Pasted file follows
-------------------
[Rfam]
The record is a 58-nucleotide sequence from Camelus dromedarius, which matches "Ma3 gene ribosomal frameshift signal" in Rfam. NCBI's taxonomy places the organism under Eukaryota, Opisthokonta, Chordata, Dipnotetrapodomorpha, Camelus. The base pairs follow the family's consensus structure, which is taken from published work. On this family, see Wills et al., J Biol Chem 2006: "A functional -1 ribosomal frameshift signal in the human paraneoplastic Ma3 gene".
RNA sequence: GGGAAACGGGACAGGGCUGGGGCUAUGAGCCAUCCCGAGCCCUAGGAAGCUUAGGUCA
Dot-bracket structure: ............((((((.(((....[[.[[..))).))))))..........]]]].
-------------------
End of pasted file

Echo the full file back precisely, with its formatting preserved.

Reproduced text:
[Rfam]
The record is a 58-nucleotide sequence from Camelus dromedarius, which matches "Ma3 gene ribosomal frameshift signal" in Rfam. NCBI's taxonomy places the organism under Eukaryota, Opisthokonta, Chordata, Dipnotetrapodomorpha, Camelus. The base pairs follow the family's consensus structure, which is taken from published work. On this family, see Wills et al., J Biol Chem 2006: "A functional -1 ribosomal frameshift signal in the human paraneoplastic Ma3 gene".
RNA sequence: GGGAAACGGGACAGGGCUGGGGCUAUGAGCCAUCCCGAGCCCUAGGAAGCUUAGGUCA
Dot-bracket structure: ............((((((.(((....[[.[[..))).))))))..........]]]].